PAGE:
Should You Like Avery Dennison Corporation’s (NYSE:AVY) High Return On Capital Employed?

Today we’ll look at Avery Dennison Corporation (NYSE:AVY) and reflect on its potential as an investment. In particular, we’ll consider its Return On Capital Employed (ROCE), as that can give us insight into how profitably the company is able to employ capital in its business.

First, we’ll go over how we calculate ROCE. Second, we’ll look at its ROCE compared to similar companies. And finally, we’ll look at how its current liabilities are impacting its ROCE.

Understanding Return On Capital Employed (ROCE)

ROCE measures the ‘return’ (pre-tax profit) a company generates from capital employed in its business. Generally speaking a higher ROCE is better. Ultimately, it is a useful but imperfect metric. Author Edwin Whiting says to be careful when comparing the ROCE of different businesses, since ‘No two businesses are exactly alike.’

How Do You Calculate Return On Capital Employed?

Analysts use this formula to calculate return on capital employed:

Return on Capital Employed = Earnings Before Interest and Tax (EBIT) ÷ (Total Assets – Current Liabilities)

Or for Avery Dennison:

0.25 = US$804m ÷ (US$5.2b – US$2.0b) (Based on the trailing twelve months to December 2018.)

So, Avery Dennison has an ROCE of 25%.

See our latest analysis for Avery Dennison

Does Avery Dennison Have A Good ROCE?

ROCE can be useful when making comparisons, such as between similar companies. Using our data, we find that Avery Dennison’s ROCE is meaningfully better than the 12% average in the Packaging industry. We consider this a positive sign, because it suggests it uses capital more efficiently than similar companies. Regardless of the industry comparison, in absolute terms, Avery Dennison’s ROCE currently appears to be excellent.

Our data shows that Avery Dennison currently has an ROCE of 25%, compared to its ROCE of 20% 3 years ago. This makes us think the business might be improving.

NYSE:AVY Past Revenue and Net Income, April 23rd 2019
NYSE:AVY Past Revenue and Net Income, April 23rd 2019

When considering ROCE, bear in mind that it reflects the past and does not necessarily predict the future. Companies in cyclical industries can be difficult to understand using ROCE, as returns typically look high during boom times, and low during busts. This is because ROCE only looks at one year, instead of considering returns across a whole cycle. Since the future is so important for investors, you should check out our free report on analyst forecasts for Avery Dennison.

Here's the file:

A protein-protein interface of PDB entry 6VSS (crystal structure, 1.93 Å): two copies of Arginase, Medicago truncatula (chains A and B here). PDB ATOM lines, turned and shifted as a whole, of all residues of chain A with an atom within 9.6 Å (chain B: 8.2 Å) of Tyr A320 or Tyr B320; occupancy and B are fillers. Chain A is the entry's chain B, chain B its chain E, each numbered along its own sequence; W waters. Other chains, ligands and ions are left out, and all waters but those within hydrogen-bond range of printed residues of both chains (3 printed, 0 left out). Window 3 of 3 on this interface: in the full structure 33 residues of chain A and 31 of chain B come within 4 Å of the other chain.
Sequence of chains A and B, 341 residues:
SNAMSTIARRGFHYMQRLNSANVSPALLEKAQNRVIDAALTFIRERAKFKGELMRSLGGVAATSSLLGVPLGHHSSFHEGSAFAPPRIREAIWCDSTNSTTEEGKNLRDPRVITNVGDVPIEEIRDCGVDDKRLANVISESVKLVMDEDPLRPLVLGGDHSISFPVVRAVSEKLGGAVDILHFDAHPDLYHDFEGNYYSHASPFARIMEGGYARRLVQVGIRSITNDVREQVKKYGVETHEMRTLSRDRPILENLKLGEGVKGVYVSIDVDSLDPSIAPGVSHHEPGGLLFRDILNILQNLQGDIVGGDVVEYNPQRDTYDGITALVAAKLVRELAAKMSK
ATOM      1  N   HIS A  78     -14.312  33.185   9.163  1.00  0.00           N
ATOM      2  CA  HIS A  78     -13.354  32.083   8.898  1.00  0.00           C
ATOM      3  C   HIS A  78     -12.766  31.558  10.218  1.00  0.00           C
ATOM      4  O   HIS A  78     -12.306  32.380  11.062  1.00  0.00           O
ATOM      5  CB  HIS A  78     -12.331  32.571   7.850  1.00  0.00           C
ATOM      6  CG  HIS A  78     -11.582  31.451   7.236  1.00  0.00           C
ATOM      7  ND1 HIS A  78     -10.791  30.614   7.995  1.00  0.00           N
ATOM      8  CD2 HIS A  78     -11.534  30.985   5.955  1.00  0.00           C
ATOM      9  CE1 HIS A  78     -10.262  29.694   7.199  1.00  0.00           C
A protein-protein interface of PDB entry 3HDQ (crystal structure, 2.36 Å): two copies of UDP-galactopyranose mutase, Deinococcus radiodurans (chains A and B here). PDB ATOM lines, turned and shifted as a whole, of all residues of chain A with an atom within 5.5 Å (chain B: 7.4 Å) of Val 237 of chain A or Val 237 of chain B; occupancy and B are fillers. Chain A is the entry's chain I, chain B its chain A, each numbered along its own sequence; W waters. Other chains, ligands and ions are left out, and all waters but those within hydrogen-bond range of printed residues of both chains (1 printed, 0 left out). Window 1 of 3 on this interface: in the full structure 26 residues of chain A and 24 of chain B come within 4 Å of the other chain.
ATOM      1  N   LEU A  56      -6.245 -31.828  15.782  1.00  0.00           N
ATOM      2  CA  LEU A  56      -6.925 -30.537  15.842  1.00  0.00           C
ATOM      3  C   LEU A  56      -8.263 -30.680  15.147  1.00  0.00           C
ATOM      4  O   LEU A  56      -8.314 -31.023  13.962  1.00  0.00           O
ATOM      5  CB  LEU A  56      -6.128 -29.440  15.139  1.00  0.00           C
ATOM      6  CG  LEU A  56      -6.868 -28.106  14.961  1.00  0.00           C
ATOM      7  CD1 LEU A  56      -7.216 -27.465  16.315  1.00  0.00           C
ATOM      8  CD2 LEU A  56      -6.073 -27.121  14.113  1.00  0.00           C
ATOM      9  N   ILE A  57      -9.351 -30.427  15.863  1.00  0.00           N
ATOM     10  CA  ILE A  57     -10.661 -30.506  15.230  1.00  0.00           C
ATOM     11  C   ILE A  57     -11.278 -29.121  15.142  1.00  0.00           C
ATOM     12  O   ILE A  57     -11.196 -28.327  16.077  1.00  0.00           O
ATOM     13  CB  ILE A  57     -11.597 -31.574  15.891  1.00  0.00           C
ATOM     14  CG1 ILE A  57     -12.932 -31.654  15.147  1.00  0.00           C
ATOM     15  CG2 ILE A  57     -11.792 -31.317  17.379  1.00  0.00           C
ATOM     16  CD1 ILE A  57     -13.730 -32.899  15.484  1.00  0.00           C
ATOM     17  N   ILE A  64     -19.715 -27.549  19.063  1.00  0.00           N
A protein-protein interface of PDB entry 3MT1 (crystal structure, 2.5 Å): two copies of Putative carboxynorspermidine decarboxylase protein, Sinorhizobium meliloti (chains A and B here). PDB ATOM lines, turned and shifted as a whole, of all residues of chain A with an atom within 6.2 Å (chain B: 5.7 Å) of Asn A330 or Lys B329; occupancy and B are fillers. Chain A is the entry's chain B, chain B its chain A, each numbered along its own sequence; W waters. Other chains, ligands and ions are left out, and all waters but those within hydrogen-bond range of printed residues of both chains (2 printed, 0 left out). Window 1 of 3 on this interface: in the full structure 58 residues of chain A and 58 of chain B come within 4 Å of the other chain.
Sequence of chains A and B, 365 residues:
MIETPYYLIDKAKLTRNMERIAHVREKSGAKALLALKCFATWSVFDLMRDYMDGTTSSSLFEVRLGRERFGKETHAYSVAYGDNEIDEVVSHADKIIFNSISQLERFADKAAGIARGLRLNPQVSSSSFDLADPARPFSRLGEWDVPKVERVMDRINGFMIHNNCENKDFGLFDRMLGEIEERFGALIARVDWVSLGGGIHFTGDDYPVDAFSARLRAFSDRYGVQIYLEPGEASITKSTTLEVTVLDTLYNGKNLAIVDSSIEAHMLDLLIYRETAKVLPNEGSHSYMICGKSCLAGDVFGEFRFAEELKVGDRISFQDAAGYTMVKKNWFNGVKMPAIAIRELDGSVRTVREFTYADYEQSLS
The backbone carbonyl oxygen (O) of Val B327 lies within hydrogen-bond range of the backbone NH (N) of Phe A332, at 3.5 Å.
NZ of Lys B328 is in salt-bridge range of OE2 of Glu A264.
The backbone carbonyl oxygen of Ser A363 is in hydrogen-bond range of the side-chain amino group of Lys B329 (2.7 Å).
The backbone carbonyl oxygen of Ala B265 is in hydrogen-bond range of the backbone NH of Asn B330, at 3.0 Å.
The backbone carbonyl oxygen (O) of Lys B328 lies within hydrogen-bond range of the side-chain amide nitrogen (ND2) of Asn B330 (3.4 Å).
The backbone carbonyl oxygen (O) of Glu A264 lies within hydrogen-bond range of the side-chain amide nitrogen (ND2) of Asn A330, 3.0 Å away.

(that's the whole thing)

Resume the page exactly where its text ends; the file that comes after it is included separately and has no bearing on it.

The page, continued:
How Avery Dennison’s Current Liabilities Impact Its ROCE

Current liabilities include invoices, such as supplier payments, short-term debt, or a tax bill, that need to be paid within 12 months. Due to the way the ROCE equation works, having large bills due in the near term can make it look as though a company has less capital employed, and thus a higher ROCE than usual. To counter this, investors can check if a company has high current liabilities relative to total assets.

Avery Dennison has total assets of US$5.2b and current liabilities of US$2.0b. As a result, its current liabilities are equal to approximately 39% of its total assets. A medium level of current liabilities boosts Avery Dennison’s ROCE somewhat.

What We Can Learn From Avery Dennison’s ROCE

Still, it has a high ROCE, and may be an interesting prospect for further research. Avery Dennison looks strong on this analysis, but there are plenty of other companies that could be a good opportunity . Here is a free list of companies growing earnings rapidly.

I will like Avery Dennison better if I see some big insider buys. While we wait, check out this free list of growing companies with considerable, recent, insider buying.

We aim to bring you long-term focused research analysis driven by fundamental data. Note that our analysis may not factor in the latest price-sensitive company announcements or qualitative material.

If you spot an error that warrants correction, please contact the editor at editorial-team@simplywallst.com. This article by Simply Wall St is general in nature. It does not constitute a recommendation to buy or sell any stock, and does not take account of your objectives, or your financial situation. Simply Wall St has no position in the stocks mentioned. Thank you for reading.